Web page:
Wednesday, October 5

How To Write A Choose Your Own Adventure Novel, Part 4: Structure

How To Write A Choose Your Own Adventure Novel, Part 4: Structure


Over the years I've written a few articles about the various ways a story can be structured (see: Short Story Structures: Several Ways Of Structuring Short Fiction, A Story Structure In Three Acts), but CYOA stories are in a class by themselves. (Google CYOA structure to see what I'm talking about). If you do, you'll see dozens upon dozens of CYOA branching structures.

This multiplicity reinforces something Chuck Wendig said: at the most concrete level there is no such thing as one story structure. Rather, each story's structure is unique. [2]

You might ask: Well, if that's the case, Karen, why do you go on about story structure like there is one, and only one, structure that all stories have?! ('One structure to rule them all and in the darkness bind them.' Sorry, couldn't resist!)

Great question! It's all a matter of specificity. It depends on to what extent we abstract away from the specific details of the story to more general details. For example, I think it's a safe bet that no two coastlines are exactly the same and yet, when mathematicians compare their shapes they can be seen to exhibit the same fractal pattern. The same can be said for leaves, the shells of certain snails, and so on. [3]

My point is that—as with the hidden geometric structures of coastlines—it's only when we pull back from the particular details of any story that structural commonalities between them emerge.

The Unique Structure of a CYOA Story


This post is about two kinds of structure. The first kind is the sort of structure I just talked about.

The second kind of structure I'll discuss is unique to CYOA stories and has nothing—or at least very little—to do with the first kind. To make this less confusing, I'll call the first kind of structure, "story structure" and the second kind of structure, "branching structure."

I want to stress that everything I say here is given with the intention of providing a person new to writing CYOA stories a place to start. If you write a story that doesn't fit into the kinds of structures I talk about, that's great! The important thing is not that your story has a certain kind of structure as opposed to another—or any kind of structure for that matter!—it is that you've written a story you love, that you're excited about. One that, when you read it, works. Ultimately, that's the only test that matters, whether you and your intended readers feel that reading your story was time well spent. (see: Kurt Vonnegut's 8 Rules For Writing)

The general structure I'm going to talk about is—and I want to stress this—given purely as a place to start. If you have your own ideas about how you want to write your CYOA story, go for it! Ignore everything I say here. On the other hand, if you're looking for a place to start, like an oyster using a grain of sand to form a pearl, then take what works for you and ignore the rest.

CYOA Terminology


First, let's get some terminology out of the way. This is how I think about CYOA stories, but I'm not saying this is how anyone else thinks about them!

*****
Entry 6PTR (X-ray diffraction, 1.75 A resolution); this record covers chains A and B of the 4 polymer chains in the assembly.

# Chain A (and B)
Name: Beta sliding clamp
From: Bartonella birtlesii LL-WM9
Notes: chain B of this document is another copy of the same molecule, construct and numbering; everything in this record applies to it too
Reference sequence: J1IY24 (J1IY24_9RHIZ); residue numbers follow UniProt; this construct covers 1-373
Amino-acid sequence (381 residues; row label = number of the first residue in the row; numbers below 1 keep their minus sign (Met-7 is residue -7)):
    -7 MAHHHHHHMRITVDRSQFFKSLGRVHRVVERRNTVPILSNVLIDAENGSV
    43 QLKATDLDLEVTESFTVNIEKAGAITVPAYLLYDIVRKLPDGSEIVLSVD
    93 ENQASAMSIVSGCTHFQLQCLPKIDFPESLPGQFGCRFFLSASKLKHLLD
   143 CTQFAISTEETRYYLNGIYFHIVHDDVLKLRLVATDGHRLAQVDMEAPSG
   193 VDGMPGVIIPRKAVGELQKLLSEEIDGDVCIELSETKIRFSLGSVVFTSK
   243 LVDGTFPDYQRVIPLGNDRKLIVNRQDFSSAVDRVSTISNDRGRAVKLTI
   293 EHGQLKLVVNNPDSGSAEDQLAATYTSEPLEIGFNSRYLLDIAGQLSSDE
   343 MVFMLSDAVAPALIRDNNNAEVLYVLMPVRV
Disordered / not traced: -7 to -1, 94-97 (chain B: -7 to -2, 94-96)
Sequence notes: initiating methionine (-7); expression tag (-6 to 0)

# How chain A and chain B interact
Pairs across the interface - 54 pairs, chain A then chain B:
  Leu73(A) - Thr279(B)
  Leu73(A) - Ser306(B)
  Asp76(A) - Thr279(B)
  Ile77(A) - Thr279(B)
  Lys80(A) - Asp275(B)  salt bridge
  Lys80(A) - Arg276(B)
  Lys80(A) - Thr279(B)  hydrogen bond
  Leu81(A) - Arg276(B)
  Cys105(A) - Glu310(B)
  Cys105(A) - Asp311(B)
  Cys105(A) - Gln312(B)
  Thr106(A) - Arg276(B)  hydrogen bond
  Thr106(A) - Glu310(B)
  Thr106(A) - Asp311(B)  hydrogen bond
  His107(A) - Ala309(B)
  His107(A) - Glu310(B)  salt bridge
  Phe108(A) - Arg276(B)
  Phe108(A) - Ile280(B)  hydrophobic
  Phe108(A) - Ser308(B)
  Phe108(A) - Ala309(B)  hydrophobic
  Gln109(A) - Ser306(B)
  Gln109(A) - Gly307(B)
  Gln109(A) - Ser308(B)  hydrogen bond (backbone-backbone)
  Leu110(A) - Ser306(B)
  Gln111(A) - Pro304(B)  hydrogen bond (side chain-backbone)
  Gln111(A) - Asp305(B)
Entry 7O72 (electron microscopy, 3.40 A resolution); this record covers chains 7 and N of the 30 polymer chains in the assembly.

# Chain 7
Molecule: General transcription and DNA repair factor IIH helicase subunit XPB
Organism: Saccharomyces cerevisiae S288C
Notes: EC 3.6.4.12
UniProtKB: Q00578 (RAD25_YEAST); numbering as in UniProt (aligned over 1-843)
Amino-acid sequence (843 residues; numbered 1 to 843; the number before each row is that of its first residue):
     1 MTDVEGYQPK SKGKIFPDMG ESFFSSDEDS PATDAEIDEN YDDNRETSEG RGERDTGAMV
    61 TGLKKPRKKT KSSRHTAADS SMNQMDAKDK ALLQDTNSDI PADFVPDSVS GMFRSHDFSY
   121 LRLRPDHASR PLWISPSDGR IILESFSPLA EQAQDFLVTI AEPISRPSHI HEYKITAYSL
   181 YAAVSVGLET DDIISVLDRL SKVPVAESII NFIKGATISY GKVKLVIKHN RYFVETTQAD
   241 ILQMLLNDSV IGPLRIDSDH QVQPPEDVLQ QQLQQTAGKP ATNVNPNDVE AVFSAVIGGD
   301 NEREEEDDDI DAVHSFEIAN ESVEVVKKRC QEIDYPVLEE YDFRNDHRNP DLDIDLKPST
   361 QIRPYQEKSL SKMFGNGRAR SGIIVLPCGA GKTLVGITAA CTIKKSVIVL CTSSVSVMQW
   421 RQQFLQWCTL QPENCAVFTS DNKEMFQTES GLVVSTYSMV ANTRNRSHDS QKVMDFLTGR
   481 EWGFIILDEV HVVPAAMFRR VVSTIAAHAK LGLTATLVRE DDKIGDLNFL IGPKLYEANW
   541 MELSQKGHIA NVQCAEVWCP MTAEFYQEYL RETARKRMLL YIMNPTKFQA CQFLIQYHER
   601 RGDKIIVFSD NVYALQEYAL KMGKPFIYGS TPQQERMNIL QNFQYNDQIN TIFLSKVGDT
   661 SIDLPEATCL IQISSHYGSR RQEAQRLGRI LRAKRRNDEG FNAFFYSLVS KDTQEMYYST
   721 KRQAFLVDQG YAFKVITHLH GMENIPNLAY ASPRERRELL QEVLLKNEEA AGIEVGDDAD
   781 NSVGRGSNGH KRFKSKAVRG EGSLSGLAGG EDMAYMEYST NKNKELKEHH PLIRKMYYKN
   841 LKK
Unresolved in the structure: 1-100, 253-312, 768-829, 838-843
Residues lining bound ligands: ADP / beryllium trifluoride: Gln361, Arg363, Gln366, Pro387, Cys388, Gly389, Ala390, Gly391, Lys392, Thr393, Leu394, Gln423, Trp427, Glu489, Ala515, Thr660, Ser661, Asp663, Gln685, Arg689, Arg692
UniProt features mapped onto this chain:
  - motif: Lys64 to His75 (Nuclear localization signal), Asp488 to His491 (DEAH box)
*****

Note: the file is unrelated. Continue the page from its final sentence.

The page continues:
Narrative block: What I have been calling a narrative block is also a node on the decision tree. For example:



Narrative Chain or Path: A narrative chain is composed of linked narrative blocks. For example, the following narrative chain is composed of 21 narrative blocks:

Narrative Chain or Path. (Click for larger image.)


Complete narrative chain. A complete narrative chain represents a complete story. These narrative chains reach the lowest level, in this case level 21 (see my discussion of levels, below).

Cut narrative chain. What I call a cut narrative chain tells a full story too, in it's way, but the player doesn't reach the lowest level. An example of a cut narrative chain would be one in which the character died before she reached the end of the adventure. A cut narrative chain is a narrative dead end.

Clusters: The CYOA stories I've looked at seem to have 2, 3 or 4 main clusters. For example, the following structure has two clusters ...

Narrative Clusters. (Click for larger image.)


... while the following structure has four clusters:

Narrative Clusters. (Click for larger image.)


You get the idea. Each cluster has a branching structure of narrative blocks inside it. In what follows I'll talk about a structure with only two clusters because it's simpler.



Levels/Depth: What I'm calling a level refers to the depth or length of the narrative chains. Generally speaking, the longest narrative chains seem to be 20 narrative blocks in length. The figure, above, has 21 levels.

The sort of structure I will discuss, below, has two clusters and 20 levels. At least, we'll start off with that. If we need to tweak the structure as we go along—and I'm sure we will—then that's what we'll do.

Next Time: CYOA Stories and Their Unique Story Structure


That's it for today! In the next installment of this series I'll discuss the unique story structure of a CYOA novel.








Notes:


1. "Writing Tips how to Write a Choose Your Own Adventure Story," by Len Morse.

2. Chuck Wendig uses language in uniquely creative ways which makes most of his blog posts NSFW. Be warned. But this particular blog post is truly excellent (as most of his posts on writing are): 25 Things You Should Know About Story Structure.

3. "Earth’s Most Stunning Natural Fractal Patterns", by Jess McNally, Wired Magazine.

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